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Two years after veteran's death in Florida jail, video shows he was tased & left convulsing in cell

The sheriff only released the crucial security camera footage after local reporters sued for the video in July amid nationwide protests about the use of force by police.

Two years after veteran's death in Florida jail, video shows he was tased & left convulsing in cell
Cover Image Source: Getty Images (representative)

Trigger warning: This report contains details of police brutality that readers may find disturbing

U.S. Army veteran Gregory Lloyd Edwards' family spent the past two years knowing very little about his final moments in a Florida jail. Although Florida Today journalists tried to piece together whatever happened to Edwards while in the Brevard County Sheriff's Office custody on December 10, 2018, with the agency refusing to release crucial security camera footage, the community was left with a plethora of unanswered questions about the Black former U.S. Army combat medic's death. Now, less than a month before Edwards' second death anniversary, they've finally received some answers with Brevard County Sheriff Wayne Ivey publishing the video of a brawl with deputies and what followed.



According to The Washington Post, Ivey published the video on Friday only after Florida Today sued for the footage in July amid nationwide protests about the use of force by police. The two-hour-long tape depicts the events leading up to the moment Edwards—a decorated veteran who served in Kosovo and Iraq—was strapped in a chair for 16 minutes while he appeared to struggle for air, his chest heaving, and his restrained body convulsing. Although the video doesn't have any audio, it shows the late veteran yelling, coughing, or gasping under the sheer white hood put over his head by deputies to keep him from spitting.



Edwards was reportedly arrested on December 9, 2018, after assaulting a charity worker in a Walmart parking lot during what his wife, Kathleen, told responding West Melbourne Police officers was a PTSD episode. Kathleen, who is also a veteran, said that her husband hadn't been sleeping well and that they had planned to go to Veterans Affairs for medical help. However, instead of institutionalizing Edwards under the Baker Act—which the family believes would've prevented his death—the officers took him to jail.



In the video, Edwards initially appears calm in his cell. He eats lunch and at one point even begins doing push-ups. However, as time passes, the veteran becomes visibly irritated and begins banging on the door window. A brawl breaks out when a deputy tries to escort him to be photographed. Over a dozen deputies respond of which, one pepper-sprayed Edwards and another tased him six times. The hooks from the stun gun were still in Edwards's back when he began convulsing alone in his cell. After about five minutes of struggling, the deputies put him in a restraining chair in a cell with a white hood over his head.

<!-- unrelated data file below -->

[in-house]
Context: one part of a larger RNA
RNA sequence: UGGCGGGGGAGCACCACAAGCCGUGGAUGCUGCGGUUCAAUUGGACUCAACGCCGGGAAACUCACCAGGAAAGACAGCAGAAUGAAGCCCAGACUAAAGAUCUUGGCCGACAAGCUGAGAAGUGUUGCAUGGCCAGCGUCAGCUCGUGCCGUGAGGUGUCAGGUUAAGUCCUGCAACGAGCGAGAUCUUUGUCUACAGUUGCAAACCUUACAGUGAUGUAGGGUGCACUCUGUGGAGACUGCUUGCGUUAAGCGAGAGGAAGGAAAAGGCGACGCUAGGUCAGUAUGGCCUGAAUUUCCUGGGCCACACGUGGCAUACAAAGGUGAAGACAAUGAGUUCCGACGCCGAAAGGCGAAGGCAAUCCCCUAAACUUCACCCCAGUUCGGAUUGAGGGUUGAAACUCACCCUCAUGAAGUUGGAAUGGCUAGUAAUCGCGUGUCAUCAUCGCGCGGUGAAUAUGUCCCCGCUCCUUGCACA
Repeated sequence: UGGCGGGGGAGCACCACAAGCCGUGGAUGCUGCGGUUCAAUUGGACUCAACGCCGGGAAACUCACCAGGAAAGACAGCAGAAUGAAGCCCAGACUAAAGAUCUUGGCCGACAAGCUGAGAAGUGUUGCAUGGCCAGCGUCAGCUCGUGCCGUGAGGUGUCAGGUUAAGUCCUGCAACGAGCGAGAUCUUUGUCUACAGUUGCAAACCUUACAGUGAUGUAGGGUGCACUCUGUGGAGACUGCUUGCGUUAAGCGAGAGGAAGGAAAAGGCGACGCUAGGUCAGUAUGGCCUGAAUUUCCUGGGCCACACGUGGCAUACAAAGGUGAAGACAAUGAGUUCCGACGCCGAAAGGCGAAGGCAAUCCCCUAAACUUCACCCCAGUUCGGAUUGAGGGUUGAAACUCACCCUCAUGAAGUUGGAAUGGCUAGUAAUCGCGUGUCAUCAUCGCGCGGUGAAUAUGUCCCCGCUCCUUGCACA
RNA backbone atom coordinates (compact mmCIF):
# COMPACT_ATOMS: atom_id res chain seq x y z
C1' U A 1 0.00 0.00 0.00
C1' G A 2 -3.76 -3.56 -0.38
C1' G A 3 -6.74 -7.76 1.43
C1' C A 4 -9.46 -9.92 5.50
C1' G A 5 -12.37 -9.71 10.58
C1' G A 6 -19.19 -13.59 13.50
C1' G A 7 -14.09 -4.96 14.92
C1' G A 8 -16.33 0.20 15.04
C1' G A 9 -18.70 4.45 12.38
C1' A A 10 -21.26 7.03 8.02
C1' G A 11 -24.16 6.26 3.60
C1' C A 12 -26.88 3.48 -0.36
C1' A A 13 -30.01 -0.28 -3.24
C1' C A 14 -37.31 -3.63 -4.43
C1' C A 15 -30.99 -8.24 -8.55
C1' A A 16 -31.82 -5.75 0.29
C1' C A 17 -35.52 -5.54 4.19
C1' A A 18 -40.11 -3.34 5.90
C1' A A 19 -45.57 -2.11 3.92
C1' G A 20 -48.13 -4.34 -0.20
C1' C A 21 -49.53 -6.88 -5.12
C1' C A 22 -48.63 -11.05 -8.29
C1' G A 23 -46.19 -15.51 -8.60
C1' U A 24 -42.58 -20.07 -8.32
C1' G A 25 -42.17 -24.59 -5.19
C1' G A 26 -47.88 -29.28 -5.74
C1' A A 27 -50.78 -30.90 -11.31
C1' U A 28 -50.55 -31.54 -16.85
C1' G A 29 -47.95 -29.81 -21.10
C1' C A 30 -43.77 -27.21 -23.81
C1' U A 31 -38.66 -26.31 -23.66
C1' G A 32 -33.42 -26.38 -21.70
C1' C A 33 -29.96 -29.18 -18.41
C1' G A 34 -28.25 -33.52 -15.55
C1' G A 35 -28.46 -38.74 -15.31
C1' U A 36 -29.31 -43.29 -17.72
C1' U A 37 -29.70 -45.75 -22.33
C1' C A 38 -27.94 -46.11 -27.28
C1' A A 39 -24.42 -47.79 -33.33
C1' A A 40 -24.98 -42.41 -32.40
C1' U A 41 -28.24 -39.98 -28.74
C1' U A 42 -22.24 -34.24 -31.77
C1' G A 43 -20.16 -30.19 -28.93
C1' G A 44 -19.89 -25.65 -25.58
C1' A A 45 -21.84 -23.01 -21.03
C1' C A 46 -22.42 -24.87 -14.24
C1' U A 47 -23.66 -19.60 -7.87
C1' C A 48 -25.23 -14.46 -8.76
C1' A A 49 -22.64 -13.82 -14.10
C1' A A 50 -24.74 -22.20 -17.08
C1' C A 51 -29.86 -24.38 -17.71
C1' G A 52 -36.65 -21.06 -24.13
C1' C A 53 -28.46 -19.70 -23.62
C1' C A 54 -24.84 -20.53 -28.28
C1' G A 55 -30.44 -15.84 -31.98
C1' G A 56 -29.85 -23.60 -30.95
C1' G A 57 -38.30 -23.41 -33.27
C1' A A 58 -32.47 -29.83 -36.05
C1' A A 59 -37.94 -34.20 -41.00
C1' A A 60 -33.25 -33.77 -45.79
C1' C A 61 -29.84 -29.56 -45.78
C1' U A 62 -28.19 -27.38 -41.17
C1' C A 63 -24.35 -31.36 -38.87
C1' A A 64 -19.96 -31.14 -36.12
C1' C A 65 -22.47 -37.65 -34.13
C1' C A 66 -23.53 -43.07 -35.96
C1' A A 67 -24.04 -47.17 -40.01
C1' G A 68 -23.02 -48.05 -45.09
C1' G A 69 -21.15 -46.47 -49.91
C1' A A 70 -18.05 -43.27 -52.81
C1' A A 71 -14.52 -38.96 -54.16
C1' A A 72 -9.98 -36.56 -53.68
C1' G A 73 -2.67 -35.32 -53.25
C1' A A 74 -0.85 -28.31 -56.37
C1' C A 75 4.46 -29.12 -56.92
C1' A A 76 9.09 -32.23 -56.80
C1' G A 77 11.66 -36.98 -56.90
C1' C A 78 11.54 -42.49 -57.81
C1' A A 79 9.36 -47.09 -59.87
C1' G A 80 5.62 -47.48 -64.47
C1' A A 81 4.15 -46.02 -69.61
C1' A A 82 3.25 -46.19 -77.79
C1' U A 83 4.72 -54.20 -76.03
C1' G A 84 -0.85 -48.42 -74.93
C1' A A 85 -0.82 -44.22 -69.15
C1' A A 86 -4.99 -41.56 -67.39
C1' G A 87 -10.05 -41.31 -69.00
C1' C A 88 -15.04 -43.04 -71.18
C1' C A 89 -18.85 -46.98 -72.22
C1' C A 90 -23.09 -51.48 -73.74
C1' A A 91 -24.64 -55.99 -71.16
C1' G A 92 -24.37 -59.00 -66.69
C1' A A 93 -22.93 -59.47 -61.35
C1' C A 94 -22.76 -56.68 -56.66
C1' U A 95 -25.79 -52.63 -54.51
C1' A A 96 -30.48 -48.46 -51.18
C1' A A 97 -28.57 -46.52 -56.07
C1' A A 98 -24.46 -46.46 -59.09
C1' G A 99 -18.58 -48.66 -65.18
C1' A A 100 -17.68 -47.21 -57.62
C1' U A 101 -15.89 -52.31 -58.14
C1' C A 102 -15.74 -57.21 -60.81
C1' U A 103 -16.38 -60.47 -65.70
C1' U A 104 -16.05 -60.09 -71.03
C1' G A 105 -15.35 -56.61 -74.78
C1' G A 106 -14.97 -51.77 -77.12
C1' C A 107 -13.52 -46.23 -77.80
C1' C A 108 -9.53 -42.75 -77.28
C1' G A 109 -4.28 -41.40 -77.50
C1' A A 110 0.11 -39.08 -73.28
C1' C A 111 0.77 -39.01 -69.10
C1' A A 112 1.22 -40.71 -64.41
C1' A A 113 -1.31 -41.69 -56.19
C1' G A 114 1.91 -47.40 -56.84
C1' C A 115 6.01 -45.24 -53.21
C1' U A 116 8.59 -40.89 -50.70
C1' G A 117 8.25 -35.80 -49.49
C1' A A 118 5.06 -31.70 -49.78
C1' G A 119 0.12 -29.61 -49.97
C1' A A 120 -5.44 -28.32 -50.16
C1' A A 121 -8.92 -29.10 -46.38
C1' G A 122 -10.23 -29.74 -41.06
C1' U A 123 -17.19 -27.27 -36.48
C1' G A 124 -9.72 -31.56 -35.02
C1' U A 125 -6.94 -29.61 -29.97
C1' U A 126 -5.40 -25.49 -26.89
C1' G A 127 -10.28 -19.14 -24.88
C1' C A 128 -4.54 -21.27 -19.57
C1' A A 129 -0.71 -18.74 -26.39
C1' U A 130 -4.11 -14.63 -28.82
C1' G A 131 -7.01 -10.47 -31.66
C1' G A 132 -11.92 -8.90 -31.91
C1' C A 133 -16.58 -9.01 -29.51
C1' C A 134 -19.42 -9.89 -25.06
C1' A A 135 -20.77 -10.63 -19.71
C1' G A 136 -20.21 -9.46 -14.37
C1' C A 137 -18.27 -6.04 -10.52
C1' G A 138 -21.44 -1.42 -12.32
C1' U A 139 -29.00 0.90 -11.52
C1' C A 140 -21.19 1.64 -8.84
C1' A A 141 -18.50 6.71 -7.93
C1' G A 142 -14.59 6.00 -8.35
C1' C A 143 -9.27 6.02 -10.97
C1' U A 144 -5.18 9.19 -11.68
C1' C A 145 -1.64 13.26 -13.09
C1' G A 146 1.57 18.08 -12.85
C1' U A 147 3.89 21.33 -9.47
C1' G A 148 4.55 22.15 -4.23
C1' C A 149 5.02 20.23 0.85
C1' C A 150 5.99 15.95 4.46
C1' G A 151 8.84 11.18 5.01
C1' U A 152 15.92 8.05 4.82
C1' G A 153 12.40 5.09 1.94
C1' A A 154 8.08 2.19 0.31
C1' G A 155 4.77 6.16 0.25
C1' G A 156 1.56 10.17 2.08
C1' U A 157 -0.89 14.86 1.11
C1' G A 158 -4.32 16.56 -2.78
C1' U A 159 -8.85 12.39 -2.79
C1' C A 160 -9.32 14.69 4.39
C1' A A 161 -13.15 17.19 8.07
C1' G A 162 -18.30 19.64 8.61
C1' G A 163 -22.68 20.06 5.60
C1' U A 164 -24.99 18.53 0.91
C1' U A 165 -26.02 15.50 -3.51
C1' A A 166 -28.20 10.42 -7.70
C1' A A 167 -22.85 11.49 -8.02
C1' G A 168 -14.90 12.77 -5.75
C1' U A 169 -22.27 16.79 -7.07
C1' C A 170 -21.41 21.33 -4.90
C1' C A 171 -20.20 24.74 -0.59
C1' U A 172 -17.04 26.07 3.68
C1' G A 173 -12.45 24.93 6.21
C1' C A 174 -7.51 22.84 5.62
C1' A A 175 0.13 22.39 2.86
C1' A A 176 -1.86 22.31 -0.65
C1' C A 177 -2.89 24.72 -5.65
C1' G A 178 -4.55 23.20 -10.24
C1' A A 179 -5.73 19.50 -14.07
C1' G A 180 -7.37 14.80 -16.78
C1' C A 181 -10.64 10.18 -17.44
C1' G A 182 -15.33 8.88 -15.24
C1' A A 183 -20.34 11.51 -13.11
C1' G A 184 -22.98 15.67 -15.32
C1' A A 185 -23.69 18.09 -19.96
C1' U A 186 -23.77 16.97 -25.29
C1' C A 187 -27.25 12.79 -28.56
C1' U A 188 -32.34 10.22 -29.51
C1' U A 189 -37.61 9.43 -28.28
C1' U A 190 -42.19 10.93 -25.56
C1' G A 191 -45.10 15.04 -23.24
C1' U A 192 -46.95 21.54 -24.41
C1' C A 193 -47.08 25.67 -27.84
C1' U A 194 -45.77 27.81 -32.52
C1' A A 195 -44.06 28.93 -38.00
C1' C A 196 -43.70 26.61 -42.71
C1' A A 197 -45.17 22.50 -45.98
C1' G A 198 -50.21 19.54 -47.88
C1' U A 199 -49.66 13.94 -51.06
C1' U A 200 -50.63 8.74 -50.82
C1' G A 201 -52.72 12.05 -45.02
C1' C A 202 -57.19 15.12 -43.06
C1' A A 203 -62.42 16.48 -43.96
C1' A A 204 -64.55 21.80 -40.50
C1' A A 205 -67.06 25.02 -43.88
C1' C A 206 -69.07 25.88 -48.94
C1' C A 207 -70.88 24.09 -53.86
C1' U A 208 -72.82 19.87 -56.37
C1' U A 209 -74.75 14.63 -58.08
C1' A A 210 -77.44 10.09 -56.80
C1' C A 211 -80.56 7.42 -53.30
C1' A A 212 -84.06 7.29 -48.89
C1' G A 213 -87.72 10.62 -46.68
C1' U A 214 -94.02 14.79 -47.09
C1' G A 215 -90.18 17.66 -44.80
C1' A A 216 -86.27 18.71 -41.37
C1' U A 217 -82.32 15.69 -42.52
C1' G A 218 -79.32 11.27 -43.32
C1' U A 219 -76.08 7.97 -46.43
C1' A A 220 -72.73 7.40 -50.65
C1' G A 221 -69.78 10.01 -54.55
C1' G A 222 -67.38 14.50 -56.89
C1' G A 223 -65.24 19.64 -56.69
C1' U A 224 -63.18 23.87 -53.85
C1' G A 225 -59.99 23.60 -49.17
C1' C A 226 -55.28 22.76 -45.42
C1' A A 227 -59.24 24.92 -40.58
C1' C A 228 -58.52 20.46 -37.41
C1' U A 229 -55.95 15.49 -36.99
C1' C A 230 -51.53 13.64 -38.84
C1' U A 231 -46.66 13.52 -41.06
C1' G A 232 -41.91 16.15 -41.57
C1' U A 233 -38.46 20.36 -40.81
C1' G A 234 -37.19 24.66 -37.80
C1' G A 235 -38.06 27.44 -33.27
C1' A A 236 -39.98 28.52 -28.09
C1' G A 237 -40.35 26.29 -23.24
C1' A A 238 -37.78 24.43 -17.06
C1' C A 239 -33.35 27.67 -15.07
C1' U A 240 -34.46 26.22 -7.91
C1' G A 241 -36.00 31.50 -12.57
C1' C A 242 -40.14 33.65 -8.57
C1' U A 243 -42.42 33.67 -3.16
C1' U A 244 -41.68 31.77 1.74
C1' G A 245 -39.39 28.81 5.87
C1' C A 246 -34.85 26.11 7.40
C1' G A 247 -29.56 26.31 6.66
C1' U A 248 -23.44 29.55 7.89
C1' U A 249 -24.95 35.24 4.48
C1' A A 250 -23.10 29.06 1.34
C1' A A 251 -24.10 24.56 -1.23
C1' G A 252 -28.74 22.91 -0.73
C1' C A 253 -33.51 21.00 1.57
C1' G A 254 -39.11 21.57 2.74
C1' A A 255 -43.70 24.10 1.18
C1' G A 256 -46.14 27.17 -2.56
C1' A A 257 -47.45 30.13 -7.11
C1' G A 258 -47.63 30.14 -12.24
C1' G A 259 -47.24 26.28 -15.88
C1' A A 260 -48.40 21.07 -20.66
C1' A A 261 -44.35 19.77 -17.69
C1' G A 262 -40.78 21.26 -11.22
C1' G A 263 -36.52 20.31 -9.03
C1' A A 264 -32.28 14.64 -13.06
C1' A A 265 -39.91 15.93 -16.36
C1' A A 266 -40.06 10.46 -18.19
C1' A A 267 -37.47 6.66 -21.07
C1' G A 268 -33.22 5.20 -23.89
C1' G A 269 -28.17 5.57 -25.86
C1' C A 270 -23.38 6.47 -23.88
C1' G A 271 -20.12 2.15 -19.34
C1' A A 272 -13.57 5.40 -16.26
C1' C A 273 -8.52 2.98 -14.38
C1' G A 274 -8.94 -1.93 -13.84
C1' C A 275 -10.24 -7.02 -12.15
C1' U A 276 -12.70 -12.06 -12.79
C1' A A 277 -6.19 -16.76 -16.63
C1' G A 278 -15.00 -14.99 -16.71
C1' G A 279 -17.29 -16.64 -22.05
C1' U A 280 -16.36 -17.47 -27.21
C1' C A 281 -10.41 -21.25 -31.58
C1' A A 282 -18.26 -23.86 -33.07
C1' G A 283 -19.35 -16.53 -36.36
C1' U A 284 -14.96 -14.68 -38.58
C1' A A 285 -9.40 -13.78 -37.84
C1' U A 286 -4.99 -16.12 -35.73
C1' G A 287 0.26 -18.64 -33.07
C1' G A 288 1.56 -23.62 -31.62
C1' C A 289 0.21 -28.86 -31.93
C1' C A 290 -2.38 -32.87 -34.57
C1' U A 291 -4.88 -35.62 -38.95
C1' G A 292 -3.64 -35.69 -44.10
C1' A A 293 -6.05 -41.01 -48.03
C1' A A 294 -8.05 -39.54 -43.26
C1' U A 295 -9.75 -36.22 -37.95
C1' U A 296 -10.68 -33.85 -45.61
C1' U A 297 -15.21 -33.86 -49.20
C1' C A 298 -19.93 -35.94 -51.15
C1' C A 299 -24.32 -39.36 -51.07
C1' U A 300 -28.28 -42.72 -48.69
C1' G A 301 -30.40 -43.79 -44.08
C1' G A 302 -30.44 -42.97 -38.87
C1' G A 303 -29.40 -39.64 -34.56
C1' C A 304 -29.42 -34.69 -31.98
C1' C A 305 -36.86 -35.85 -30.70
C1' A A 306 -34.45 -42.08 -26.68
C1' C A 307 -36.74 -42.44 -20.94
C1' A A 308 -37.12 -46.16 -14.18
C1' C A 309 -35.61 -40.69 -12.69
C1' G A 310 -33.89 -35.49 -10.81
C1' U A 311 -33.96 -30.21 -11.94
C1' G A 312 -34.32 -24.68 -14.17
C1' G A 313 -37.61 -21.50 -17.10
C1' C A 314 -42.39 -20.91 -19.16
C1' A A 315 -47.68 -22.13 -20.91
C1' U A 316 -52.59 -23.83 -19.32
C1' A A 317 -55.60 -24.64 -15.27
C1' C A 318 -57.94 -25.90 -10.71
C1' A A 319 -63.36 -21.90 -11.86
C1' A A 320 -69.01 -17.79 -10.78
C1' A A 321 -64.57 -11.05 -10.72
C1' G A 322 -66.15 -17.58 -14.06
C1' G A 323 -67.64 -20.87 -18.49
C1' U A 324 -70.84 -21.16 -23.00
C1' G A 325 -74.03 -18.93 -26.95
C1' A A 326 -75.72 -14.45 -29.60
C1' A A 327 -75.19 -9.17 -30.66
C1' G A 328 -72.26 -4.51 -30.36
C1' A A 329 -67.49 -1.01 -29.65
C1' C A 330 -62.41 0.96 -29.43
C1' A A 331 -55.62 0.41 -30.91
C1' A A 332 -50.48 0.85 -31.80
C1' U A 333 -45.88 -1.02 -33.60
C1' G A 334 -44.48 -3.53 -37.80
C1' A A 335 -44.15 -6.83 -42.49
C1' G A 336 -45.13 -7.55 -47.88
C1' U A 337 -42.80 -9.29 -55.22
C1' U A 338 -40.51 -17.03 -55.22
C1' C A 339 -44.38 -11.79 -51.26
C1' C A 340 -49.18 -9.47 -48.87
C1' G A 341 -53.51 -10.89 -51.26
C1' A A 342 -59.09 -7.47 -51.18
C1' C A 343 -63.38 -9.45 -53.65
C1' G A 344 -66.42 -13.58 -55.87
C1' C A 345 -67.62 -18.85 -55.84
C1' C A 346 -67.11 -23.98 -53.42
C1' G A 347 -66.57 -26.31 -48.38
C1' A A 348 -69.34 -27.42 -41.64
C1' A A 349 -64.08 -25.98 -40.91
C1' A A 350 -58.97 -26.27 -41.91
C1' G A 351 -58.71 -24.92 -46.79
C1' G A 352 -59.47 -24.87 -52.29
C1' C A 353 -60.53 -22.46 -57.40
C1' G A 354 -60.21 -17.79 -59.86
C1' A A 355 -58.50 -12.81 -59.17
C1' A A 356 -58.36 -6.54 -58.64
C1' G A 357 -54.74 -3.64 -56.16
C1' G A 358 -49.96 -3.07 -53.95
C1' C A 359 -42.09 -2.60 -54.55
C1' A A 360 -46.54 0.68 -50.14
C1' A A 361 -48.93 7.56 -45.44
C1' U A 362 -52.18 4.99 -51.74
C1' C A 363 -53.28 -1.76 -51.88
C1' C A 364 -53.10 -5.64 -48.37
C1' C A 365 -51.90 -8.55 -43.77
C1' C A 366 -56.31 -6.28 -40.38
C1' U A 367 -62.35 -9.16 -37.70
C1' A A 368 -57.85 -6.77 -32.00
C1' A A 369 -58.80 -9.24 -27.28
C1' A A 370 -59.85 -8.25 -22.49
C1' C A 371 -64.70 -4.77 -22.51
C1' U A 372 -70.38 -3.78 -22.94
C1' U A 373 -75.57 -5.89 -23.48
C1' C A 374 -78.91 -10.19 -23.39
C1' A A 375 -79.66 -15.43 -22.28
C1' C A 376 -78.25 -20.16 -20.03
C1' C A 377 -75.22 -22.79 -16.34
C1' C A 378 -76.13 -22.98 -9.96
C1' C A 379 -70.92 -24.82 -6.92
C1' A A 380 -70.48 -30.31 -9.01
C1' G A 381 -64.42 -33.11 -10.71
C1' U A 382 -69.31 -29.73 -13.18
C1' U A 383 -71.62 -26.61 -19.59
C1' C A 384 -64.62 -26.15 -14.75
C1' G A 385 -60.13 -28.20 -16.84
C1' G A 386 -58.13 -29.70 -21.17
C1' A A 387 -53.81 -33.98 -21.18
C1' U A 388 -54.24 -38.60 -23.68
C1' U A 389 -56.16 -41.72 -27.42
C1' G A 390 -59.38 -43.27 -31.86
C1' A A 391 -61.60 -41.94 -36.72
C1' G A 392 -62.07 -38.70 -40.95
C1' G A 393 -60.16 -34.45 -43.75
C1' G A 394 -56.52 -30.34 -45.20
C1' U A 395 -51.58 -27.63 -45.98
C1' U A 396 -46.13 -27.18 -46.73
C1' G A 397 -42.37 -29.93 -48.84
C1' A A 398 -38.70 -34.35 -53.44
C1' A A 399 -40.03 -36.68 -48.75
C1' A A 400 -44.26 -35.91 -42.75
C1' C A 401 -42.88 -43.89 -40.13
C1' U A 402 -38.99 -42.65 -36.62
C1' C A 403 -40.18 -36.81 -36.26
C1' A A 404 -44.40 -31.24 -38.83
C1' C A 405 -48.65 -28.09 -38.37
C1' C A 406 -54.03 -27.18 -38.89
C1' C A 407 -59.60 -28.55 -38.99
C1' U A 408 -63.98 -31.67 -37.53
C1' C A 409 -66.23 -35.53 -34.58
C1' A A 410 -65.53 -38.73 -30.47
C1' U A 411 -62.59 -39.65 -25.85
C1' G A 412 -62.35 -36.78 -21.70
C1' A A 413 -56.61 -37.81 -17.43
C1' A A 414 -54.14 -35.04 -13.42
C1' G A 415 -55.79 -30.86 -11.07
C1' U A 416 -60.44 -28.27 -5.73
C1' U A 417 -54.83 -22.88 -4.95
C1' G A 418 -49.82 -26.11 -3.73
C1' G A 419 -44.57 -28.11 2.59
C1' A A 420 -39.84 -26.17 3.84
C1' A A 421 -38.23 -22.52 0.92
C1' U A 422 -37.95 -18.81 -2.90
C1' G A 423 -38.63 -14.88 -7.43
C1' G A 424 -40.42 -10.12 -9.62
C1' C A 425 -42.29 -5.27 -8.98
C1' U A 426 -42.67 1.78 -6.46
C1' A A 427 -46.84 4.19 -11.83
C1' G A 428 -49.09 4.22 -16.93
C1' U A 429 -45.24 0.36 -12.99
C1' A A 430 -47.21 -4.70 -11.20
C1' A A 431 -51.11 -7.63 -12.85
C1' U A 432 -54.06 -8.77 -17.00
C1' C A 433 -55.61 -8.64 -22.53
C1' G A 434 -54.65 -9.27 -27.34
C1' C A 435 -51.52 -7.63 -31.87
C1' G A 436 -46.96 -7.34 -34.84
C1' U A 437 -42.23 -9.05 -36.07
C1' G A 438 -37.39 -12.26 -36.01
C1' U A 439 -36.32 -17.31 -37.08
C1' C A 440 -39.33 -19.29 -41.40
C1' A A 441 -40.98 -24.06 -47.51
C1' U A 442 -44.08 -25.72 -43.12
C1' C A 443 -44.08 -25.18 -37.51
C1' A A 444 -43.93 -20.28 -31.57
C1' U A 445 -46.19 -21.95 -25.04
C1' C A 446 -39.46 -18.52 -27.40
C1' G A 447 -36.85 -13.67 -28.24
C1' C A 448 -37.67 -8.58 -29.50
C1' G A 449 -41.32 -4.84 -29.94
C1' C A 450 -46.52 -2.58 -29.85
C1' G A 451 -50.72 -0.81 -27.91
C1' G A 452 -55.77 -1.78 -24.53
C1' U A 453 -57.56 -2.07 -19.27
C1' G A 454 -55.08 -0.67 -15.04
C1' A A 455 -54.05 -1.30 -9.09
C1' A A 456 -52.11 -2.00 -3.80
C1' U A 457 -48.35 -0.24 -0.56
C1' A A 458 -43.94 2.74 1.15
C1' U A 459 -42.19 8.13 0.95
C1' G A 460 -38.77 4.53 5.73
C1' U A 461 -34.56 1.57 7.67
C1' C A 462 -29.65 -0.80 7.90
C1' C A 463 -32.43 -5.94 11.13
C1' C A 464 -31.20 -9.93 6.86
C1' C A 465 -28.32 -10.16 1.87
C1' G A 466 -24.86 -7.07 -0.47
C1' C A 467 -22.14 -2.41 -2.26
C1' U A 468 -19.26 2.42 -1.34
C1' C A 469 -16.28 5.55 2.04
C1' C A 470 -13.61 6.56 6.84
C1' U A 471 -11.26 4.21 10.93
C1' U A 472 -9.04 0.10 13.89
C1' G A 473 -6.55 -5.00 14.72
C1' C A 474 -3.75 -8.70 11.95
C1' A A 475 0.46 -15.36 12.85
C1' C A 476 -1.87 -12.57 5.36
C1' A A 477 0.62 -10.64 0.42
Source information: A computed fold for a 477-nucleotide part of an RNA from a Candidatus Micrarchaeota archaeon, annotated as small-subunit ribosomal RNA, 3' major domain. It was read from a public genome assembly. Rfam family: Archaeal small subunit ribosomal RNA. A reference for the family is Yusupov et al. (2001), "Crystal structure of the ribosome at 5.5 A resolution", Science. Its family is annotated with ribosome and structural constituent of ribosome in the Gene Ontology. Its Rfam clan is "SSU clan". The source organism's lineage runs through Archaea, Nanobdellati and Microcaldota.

Although jail staff periodically glanced through the windows of his cell, they did not even enter as Edwards struggled to breathe under the mesh hood. Deputies focused on paperwork or chatted with each other nearby until one noticed that Edwards had stopped moving. By the time a nurse entered the cell, it was already too late. The veteran was taken to a hospital where he was pronounced dead; a death caused by "excited delirium" as per an autopsy report. Watching the newly released video on Friday, Dana Jackson—a representative of the family and Edwards's neighbor—said deputies should have treated the veteran better.



"They just saw him as a bother, as a nuisance," said Jackson, also an Army combat medic in Iraq. "They continued to go on with their daily job like nothing just happened. It’s just so disheartening. I think we all needed to see this. It felt like it was a movie, like, 'Hurry up, hurry up with the time frame. He needs help, he needs help,' is all I kept thinking about." Ivey, who previously refused to release the video citing concerns that revealing the inside of the jail would violate the security of the facility and staff, defended the use of force saying that it followed department procedure.



While Ivey also implied that Edwards became ill because he had huffed inhalants, Randy Foster, an expert in police use of force and retired supervisory deputy U.S. marshal, said officers should have handled the veteran differently from the moment he was arrested. "He was degrading his character as a human being," Foster said. "Those comments didn’t need to be added to a veteran who lost his life in a jail. He’s not being prosecuted for his past behavior."

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